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Benchmark Revisions - January 2008

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Released: Wednesday, March 25, 2009

The Conference Board Leading Economic Index™ (LEI) for Australia declined 0.6 percent and The Conference Board Coincident Economic Index™ (CEI) increased 0.6 percent in January.

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  • The Conference Board LEI for Australia declined for the fifth straight month in January. Building approvals, share prices, and the yield spread contributed negatively to the index this month, more than offsetting positive contributions from real money supply and rural goods exports. The six-month change in the index has continued to decline — to -3.8 percent (a -7.5 percent annual rate) in the period through January, down from 1.8 percent (a 3.6 percent annual rate) for the previous six months. However, the strengths among the leading indicators have been slightly more widespread than the weaknesses in recent months.
  • The Conference Board CEI for Australia increased again in January, as retail sales continued to make a very large positive contribution to the index. The six-month change in the index has increased to 2.3 percent (a 4.6 percent annual rate) in the period through January, up from 0.5 percent (a 1.1 percent annual rate) for the previous six months, and the strengths among its components have remained widespread. Meanwhile, real GDP fell at a 0.9 percent average annual rate in the second half of 2008 (including a decline of 2.1 percent annual rate for the fourth quarter).
  • The Conference Board LEI for Australia began to decrease in September 2008, and its pace of decline has picked up in recent months. The index is now falling at rates not seen since 2000-01. Meanwhile, The Conference Board CEI for Australia remains on an upward trend, although its growth over the past two months can be attributed primarily to a large jump in retail sales fueled by the economic stimulus package. All in all, the continued decline in the LEI suggests that the economy will remain weak in the near term.

LEADING INDICATORS. Three of the seven components in The Conference Board LEI for Australia increased in January. The positive contributors to the index — in order from the largest positive contributor to the smallest — are real money supply*, the sales to inventories ratio*, and rural goods exports*. Building approvals*, share prices, gross operating surplus*, and the yield spread declined.

With the 0.6 percent decrease in January, The Conference Board LEI for Australia now stands at 111.2 (2004=100). Based on revised data, this index declined 1.1 percent in December and declined 1.3 percent in November. During the six-month period through January, the leading economic index decreased 3.8 percent, and four of the seven components increased (diffusion index, six-month span equals 57.1 percent).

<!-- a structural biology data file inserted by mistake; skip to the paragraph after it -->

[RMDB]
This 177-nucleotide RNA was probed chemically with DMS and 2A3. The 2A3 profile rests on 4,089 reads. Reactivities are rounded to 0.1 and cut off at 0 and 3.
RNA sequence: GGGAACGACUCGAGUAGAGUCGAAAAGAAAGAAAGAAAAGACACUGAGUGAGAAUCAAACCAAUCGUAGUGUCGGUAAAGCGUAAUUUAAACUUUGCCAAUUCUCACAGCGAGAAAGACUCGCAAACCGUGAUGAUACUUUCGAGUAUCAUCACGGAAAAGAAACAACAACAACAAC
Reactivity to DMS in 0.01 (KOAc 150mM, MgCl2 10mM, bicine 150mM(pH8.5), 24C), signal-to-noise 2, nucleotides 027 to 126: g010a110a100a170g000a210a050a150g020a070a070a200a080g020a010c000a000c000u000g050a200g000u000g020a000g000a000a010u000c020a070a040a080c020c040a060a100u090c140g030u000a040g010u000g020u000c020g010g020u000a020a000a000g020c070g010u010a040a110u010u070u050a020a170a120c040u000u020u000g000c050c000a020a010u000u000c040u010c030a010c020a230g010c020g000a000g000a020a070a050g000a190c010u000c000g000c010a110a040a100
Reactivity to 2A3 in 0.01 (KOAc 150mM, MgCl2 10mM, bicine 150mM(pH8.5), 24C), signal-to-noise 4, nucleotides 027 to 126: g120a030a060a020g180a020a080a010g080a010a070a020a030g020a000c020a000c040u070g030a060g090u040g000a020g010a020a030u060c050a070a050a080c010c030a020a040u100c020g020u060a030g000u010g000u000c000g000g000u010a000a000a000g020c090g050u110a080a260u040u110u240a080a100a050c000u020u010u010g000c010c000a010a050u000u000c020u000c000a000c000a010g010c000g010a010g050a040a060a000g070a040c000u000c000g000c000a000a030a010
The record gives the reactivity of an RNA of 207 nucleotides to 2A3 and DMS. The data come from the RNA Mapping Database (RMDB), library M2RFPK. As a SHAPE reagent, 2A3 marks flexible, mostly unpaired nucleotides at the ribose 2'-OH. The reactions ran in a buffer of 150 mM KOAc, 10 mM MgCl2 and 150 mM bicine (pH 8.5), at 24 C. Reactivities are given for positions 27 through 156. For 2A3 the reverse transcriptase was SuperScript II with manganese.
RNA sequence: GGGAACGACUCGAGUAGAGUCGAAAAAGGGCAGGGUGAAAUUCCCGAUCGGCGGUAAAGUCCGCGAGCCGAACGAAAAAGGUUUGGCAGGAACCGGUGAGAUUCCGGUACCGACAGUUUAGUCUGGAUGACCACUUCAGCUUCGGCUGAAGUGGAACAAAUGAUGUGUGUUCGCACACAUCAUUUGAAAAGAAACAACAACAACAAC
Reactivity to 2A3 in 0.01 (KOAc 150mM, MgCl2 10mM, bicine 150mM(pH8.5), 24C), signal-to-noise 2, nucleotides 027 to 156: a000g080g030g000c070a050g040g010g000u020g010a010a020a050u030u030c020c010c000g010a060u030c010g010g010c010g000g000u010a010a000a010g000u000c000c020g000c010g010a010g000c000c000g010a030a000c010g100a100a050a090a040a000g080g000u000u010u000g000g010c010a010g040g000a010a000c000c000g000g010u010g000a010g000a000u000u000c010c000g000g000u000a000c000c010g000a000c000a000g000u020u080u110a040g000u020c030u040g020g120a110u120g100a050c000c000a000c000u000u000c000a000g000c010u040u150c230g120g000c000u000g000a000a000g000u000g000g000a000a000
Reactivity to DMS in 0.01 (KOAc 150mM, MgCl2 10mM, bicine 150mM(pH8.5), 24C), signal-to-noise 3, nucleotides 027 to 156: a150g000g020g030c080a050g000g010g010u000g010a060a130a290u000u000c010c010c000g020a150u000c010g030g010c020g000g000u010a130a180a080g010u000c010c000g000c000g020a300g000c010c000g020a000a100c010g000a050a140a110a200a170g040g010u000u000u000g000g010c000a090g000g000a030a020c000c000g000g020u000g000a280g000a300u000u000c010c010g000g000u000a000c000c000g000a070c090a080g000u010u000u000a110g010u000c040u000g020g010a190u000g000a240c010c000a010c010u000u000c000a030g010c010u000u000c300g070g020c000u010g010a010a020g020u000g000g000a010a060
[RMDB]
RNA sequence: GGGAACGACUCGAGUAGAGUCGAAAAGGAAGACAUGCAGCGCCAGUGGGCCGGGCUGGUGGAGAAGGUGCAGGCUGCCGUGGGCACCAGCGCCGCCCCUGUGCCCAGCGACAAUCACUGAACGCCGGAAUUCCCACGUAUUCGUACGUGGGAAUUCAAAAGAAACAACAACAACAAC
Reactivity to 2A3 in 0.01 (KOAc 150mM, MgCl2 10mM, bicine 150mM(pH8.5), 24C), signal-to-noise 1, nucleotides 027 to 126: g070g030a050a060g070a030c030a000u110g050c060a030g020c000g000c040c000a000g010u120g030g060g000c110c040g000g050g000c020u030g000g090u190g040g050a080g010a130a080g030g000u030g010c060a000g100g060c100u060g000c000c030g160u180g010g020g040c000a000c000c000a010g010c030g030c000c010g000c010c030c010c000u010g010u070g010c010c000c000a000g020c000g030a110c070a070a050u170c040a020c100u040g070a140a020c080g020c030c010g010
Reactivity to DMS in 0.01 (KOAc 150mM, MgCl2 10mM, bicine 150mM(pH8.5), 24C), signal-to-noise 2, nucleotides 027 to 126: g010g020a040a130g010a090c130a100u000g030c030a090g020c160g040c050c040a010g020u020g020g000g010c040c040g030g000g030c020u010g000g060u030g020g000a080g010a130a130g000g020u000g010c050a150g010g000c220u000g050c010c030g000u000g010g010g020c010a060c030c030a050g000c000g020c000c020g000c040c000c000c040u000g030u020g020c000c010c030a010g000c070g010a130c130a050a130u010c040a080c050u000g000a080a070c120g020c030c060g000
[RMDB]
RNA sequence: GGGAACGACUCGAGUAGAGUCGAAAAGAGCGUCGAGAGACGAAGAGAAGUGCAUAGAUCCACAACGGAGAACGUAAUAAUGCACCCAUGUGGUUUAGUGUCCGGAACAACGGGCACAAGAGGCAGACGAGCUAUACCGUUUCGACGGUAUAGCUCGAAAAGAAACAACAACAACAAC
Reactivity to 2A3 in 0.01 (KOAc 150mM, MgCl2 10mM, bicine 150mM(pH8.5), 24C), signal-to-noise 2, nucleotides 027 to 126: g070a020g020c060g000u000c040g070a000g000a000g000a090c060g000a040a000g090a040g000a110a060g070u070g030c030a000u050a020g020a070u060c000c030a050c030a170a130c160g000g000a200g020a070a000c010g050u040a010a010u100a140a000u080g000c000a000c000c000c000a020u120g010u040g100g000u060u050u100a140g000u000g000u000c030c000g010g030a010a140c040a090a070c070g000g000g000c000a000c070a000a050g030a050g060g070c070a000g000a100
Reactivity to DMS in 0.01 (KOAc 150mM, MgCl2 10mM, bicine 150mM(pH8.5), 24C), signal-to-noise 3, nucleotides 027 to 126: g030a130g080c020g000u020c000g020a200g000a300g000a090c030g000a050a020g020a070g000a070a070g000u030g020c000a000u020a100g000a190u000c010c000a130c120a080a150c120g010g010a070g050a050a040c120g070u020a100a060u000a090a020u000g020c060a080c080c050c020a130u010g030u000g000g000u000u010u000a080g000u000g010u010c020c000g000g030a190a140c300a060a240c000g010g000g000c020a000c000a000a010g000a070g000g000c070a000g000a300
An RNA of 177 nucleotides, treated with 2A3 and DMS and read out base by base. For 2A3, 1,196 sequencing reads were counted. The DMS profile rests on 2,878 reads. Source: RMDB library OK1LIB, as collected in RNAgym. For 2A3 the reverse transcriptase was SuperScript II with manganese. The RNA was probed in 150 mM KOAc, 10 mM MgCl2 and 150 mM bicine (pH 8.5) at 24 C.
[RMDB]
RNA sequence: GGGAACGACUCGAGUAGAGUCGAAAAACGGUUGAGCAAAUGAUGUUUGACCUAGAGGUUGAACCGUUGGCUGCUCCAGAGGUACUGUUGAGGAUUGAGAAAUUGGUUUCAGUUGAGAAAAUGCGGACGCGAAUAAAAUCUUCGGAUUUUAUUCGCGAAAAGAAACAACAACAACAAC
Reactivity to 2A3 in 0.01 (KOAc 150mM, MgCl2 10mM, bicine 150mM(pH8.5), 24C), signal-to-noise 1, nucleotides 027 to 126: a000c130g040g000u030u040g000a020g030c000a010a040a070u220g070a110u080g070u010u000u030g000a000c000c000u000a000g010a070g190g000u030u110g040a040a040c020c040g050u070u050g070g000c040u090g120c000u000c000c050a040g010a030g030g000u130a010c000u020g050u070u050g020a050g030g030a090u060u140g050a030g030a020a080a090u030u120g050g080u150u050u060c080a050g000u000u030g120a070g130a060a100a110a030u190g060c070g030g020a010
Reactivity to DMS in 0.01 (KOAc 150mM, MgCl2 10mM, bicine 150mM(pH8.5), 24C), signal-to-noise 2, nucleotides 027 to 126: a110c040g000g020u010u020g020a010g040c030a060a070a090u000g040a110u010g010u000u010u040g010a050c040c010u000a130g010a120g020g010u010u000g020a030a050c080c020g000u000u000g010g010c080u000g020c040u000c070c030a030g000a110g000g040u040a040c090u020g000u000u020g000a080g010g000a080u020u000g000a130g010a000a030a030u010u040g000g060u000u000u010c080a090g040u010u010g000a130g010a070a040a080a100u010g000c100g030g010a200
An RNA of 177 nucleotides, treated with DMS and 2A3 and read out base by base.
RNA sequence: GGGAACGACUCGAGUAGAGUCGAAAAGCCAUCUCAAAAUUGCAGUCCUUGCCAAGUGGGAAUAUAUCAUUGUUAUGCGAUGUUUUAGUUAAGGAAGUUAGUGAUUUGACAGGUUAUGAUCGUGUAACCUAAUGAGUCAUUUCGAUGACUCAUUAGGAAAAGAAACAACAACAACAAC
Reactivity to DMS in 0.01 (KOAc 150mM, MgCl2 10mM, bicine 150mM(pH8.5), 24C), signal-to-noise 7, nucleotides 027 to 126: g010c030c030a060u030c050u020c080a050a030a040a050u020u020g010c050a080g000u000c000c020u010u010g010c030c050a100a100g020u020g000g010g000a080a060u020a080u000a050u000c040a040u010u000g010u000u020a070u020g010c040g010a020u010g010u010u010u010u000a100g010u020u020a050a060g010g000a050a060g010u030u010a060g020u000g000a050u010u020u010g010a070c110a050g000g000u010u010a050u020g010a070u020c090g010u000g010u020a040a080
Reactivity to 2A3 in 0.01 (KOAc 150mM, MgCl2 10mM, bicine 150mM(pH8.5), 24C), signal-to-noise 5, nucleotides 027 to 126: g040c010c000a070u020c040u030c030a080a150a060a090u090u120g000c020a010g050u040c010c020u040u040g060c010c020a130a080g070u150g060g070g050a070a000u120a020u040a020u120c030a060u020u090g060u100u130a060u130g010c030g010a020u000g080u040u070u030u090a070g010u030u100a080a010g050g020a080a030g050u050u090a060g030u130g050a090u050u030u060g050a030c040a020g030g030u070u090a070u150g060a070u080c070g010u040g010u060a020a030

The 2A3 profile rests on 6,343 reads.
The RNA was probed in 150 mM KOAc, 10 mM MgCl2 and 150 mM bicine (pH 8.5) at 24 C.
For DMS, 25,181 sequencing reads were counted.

COINCIDENT INDICATORS. Two of the four components in The Conference Board CEI for Australia increased in January. The increases — in order from the larger positive contributor to the smaller — occurred in retail trade and household gross disposable income*. Industrial production* declined in January, while employment remained unchanged.

With the increase of 0.6 percent in January, The Conference Board CEI for Australia now stands at 113.1 (2004=100). Based on revised data, this index increased 0.8 percent in December and increased 0.1 percent in November. During the six-month period through January, the coincident economic index increased 2.3 percent, with three of the four components in the series making positive contributions (diffusion index, six-month span equals 75.0 percent).

DATA AVAILABILITY. The data series used to compute The Conference Board Leading Economic Index™ (LEI) for Australia and The Conference Board Coincident Economic Index™ (CEI) for Australia reported in this release are those available "as of" 10 A.M. ET on March 23, 2009. Some series are estimated as noted below.

NOTES: Series in The Conference Board LEI for Australia that are based on our estimates are sales to inventory ratio and gross operating surplus for private non-financial corporations, the implicit price index used to deflate rural goods exports and building approvals, and the CPI used to deflate money supply M3. Series in The Conference Board CEI for Australia that are based on our estimates are industrial production and household disposable income. CPI was used to deflate retail trade.

Effective with the February 26, 2009 release, the seasonally adjusted retail trade data replaced the trend estimated series, the publication of which was suspended by the Australia Bureau of Statistics.

THESE DATA ARE FOR ANALYSIS PURPOSES ONLY. NOT FOR REDISTRIBUTION, PUBLISHING, DATABASING, OR PUBLIC POSTING WITHOUT EXPRESS WRITTEN PERMISSION.

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